Within a 308,000-square-foot complex run by the government of the Mashantucket Pequot Tribal Nation lies the keys to unlock 20,000 years of Native American history. Atop a 185-foot tower made from stone and glass, visitors drink in views of the region before heading back downstairs to visit the exhibits. Life-size, walk-through dioramas and live performances tell stories via interactive means, and two libraries keep archival materials that are perusable by children and adults. In addition to the permanent exhibits, special events take place throughout the year from harvest festivals to beading circles.
The fresh breezes that buffet Mystic's shoreline probably feel much the same as they did 150 years ago, so it's a fitting place to find America's nautical history resurrected. Called Mystic Seaport: The Museum of America and the Sea, the extensive grounds could almost qualify as a theme park. In addition to the museum proper, the complex hosts a rebuilt 19th-century sea-faring village, a working shipyard, and extensive gardens that blanket the grounds. Live museum staff lead demonstrations and performances throughout, even welcoming guests aboard the four National Historic Landmark vessels moored in port. Nearby, captains take visitors out on the water in a coal-fired steamboat to experience the river and town from a different angle. They also rent out their vessels to other licensed boaters seasonally, who can sail or row their way across the Mystic River. When tired of ship studying and naval gazing, guests can head to the Treworgy Planetarium and turn their eyes to the stars, learning how to chart courses in the manner of ancient captains, modern astronauts, and late-night deliverymen.
Inside a neo-Romanesque building on the Norwich Free Academy campus, Slater Memorial Museum traces local and world history with an extensive art collection. More than 150 plaster casts of classical and Renaissance sculpture tower above basketry, ceremonial masks, and leatherwork from African artisans, as well as artifacts from Mesopotamia and Persia. Saving space for those from North American shores, the museum also displays work from 19th-century Norwich artists, such as Denison Crocker and John Trumbull, plus pieces from 20th-century Connecticut artists, such as Ozias Dodge and Charlotte Fuller Eastman. The galleries host annual rotating exhibitions and events. Visitors courting their own muse can craft metal art and jewelry at adult art classes, and kid artistes sample a range of disciplines from printmaking and watercolors.
No one knows exactly where he came from—perhaps a sailor taking shore leave, or maybe a wayfarer exploring the colonies—but locals think they know what he's waiting for. In the 1720s, two travelers checked into The White Horse Tavern—still functioning today since 1673. One murdered the other, fleeing into the night, never to be heard from again. Ever since, visitors have seen the ghost of the slain traveler, saying that he appears to be waiting the day for his companion returns and he may take his revenge.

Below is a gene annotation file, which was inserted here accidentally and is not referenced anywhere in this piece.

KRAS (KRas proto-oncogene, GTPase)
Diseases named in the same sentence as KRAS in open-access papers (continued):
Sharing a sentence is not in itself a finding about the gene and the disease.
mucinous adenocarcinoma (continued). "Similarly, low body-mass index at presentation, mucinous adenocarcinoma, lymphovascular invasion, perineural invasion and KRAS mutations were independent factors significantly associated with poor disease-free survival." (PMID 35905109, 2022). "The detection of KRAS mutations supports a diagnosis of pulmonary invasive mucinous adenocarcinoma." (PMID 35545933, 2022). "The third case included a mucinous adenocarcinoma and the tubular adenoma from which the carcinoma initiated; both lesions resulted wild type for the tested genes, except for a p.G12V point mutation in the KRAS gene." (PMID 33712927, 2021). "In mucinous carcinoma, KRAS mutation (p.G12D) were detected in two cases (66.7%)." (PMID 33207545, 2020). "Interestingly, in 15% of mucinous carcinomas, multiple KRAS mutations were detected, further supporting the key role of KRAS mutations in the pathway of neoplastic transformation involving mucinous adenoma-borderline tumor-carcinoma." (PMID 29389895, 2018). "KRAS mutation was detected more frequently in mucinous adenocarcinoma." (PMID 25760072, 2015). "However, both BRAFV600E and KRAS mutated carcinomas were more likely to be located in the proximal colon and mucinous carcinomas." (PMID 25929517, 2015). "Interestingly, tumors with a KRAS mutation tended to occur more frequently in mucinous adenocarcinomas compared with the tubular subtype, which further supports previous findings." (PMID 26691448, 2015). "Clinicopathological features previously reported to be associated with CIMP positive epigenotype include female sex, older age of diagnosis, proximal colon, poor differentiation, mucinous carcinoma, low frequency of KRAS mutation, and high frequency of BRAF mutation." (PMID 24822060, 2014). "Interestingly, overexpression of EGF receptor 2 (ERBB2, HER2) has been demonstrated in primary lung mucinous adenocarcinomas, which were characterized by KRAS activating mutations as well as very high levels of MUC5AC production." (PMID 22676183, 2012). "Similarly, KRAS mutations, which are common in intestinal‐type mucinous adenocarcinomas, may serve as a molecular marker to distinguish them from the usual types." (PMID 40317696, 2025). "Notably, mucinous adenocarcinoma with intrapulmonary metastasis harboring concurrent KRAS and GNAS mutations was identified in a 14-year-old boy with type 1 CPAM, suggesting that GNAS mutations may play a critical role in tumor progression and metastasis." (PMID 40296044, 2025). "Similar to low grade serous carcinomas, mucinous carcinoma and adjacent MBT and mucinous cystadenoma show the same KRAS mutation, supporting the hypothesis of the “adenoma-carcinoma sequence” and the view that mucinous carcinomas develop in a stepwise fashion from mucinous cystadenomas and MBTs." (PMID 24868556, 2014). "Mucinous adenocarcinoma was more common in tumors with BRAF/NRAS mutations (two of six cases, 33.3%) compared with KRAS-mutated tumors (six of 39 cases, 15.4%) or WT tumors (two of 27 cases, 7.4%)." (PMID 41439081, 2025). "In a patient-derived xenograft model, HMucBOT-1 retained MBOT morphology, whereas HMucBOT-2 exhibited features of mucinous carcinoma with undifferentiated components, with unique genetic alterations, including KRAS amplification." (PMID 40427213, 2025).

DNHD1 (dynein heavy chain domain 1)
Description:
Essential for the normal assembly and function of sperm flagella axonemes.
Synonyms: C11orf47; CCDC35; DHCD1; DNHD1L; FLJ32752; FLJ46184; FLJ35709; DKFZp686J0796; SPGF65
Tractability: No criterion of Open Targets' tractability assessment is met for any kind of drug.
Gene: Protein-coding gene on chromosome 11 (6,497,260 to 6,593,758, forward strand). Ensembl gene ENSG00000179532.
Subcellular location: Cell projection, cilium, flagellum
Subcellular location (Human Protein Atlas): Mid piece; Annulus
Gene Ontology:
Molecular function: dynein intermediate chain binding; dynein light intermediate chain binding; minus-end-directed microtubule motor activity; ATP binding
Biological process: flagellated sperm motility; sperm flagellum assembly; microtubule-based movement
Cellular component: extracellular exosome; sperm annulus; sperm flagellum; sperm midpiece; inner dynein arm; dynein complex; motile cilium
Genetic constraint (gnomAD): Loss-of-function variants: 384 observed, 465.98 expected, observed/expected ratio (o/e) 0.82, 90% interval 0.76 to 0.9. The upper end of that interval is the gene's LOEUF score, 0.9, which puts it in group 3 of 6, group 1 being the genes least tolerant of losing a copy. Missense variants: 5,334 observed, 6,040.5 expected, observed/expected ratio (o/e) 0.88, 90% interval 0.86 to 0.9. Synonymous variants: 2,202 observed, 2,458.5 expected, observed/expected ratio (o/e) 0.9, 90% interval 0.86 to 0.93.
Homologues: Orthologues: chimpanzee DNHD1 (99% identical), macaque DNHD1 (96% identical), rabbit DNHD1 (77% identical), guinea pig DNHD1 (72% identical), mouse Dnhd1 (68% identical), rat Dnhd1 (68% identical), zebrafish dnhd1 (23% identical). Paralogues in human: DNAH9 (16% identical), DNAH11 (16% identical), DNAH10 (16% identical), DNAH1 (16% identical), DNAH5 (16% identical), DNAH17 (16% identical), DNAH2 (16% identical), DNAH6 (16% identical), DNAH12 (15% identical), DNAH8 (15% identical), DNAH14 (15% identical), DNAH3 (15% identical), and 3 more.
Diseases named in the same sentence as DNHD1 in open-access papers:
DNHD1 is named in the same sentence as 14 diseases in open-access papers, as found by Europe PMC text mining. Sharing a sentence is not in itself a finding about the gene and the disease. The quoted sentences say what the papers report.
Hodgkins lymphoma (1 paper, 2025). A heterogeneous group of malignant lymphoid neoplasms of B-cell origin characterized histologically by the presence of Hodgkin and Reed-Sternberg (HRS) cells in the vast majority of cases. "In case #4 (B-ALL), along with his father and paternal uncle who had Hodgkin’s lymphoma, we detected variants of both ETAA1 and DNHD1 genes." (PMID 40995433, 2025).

This is just one of the tales shared by the guides of Ghost Tours of Newport. Cloaked in flowing black dresses, billowy capes, and top hats, they lead each tour by lantern light through Newport's historic colonial district, one of the oldest neighborhoods in the United States with buildings dating back to the late 1600s. Leading guests down easily overlooked alleyways still defaced by H.P. Lovecraft's tagging phase, the guides arrive at haunted locations, such as a wrought-iron-gated colonial cemetery neighboring a church constructed in 1726. The stories behind some sightings and locations even intersect with historical figures, such as George Washington and Lizzy Borden. Guides encourage picture taking and receive submissions each week of possible spectral figures caught during a tour, which they post to Ghost Tours of Newport's Facebook albums. These images range from the impression of faces in windows to orbs, believed to represent a spirit with a fondness for bowling.
Save The Bay has held to its mission since its founding in 1970: to protect, restore, and improve the Narragansett Bay region and its coastal waters through environmental action and stewardship. Save The Bay also defends the right of the public to use the Bay, encouraging visitors to act as responsible stewards of the Bay's bounty for future generations.
Today, Save The Bay's staff and volunteers continue their work from their Bay Center that serves as the heart of operations. Its stormwater-management system contains a vegetated roof, a coastal-buffer zone, swales, and basins that can absorb and filter rainwater. Made from recycled steel and metal, the center's interior hosts an array of educational programs for adults and kids. Save The Bay also maintains an Exploration Center and Aquarium, camps, and marine-life tours aboard its 45-foot US Coast Guard–certified vessel Alletta Morris, the 27-foot vessel Swift, or the 46-foot Elizabeth Morris.
The Campbell's Hall of Fame Tennis Championship is the only professional grass-court tournament in all of North America. The original site of the US Open, the venue sports charming, rustic architecture as well as intimate seating for up-close-and-acquainted views of the players. The 2010 lineup is as praiseworthy as the venue, with the top eight seeds of the tournament ranked within the top 100 on the South African Airways ATP rankings, including No. 3 American Sam Querrey, No. 6 American Mardy Fish and No. 8 American Taylor Dent, as well as Germany’s Benjamin Becker and Columbian Alejandro Falla. Defending champion Rajeev Ram, currently the No. 7 American, is also slated to compete in the 32-draw tournament.